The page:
As you can see I have a LOT of mortar cleanup to do. I probably should have been more careful as I was laying the bricks but I'm a beginner at brick laying, so it is what it is. I don't yet know how best to clean up the faces of the bricks. I have some extra brick so I'll smear some mortar on them and then experiment with methods of cleaning them up.

            I've installed a metal bar across the top that is bolted to two pieces of metal channel. The channel holds the sides of the door together so the weight of the arch doesn't push it apart. The channel is cemented into the slab. I also have a temporary version of this at the back of the door; later the dome pieces will support the back of the door.


            • #36
              The big day has arrived. Dome day.

              We assembled the crane. Installed a stool to support the dome pieces at the center. Used some shims which we about 1/8" thick to set a mortar gap and to get the height at the center correct. We started by setting all eight pieces in place with shims and getting them all aligned. Then, one piece at a time, we removed every other piece, mortared both sides, then forced it back into place (with a lot of pounding with a rubber mallet).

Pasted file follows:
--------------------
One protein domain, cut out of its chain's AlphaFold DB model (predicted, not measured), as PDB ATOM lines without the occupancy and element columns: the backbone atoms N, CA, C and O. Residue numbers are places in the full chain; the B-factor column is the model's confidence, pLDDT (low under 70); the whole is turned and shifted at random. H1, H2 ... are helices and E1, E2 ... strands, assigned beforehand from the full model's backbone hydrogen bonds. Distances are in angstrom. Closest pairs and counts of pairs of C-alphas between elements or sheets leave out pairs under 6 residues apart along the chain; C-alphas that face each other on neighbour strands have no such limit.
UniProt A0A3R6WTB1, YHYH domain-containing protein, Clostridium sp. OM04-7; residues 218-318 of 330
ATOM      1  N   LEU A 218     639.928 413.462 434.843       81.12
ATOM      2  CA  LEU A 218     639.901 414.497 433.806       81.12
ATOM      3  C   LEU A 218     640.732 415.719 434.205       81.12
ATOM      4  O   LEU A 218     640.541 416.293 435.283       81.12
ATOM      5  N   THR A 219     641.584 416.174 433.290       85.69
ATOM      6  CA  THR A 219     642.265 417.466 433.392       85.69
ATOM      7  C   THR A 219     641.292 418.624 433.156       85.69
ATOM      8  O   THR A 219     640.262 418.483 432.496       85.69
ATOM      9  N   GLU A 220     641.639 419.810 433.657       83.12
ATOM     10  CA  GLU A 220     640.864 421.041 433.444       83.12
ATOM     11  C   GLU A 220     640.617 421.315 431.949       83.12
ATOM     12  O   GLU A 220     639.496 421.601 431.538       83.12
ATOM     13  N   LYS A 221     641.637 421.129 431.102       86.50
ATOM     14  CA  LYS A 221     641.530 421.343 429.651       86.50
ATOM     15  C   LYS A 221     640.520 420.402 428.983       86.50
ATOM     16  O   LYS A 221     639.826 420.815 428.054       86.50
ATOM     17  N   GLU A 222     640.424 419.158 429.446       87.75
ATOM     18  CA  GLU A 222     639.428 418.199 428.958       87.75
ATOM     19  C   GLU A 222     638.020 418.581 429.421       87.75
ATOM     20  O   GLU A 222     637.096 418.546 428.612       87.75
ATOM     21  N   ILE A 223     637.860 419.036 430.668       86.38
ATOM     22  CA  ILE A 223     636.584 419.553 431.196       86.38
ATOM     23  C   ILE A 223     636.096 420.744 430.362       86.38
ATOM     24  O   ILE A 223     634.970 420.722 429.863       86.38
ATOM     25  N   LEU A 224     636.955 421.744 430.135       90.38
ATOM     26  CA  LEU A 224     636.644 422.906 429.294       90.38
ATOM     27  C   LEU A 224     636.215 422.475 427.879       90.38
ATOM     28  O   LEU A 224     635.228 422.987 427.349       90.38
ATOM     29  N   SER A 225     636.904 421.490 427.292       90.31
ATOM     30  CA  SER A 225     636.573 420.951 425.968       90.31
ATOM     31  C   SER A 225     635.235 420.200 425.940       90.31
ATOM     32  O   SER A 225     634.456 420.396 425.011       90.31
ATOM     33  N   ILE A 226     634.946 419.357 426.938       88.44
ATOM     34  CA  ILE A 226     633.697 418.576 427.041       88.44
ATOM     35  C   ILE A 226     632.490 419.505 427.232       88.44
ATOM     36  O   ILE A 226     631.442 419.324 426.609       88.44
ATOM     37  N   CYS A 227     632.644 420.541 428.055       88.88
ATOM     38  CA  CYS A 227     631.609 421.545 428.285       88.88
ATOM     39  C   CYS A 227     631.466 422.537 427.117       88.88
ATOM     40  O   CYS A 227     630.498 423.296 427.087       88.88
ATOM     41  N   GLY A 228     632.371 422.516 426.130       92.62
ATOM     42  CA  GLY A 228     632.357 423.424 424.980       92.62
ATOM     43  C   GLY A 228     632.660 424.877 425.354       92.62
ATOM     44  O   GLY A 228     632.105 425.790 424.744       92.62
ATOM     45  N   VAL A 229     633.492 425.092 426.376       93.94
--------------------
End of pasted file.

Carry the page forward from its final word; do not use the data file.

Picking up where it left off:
Next post I'll show the final touches to the dome.


              • #37
                There's a few things going on in this next post.

                In the last post, we didn't install the two dome pieces over the door. For these, I made a template out of styrofoam and then transferred that shape onto the concrete piece. Those pieces were light enough that I could manually set them in place.

                Then I mixed up some refractory cement and poured it in the center of the dome, I'm calling this the cap stone. I put some wet sand in first to make a mold to match the shape of the inside of the dome. Then I covered it in some plastic to cure.

                Last thing is I poured anchor blocks for my metal dome support band. This metal band goes around the perimeter and supports the dome. The band is anchored to two pieces of metal channel that are one either side of the door. These pieces of channel are embedded in concrete. This concrete is tied into the slab by two pieces of rebar.


                • #38
                  My plan is to have the chimney sit at the very top of the dome. So I need a vent that goes from the opening in the door up to the top of the dome. I blocked off the door opening with styrofoam and created a sand mold. I put some wet newspaper on the sand and then applied a 1/2 to 1" thick layer of refractory concrete.

                  For the top of the dome, I built a form and poured a thin walled cylinder of concrete. A terra cotta chimney will sit on top of that. The vent going from the door opening connects to a hole in this cylinder.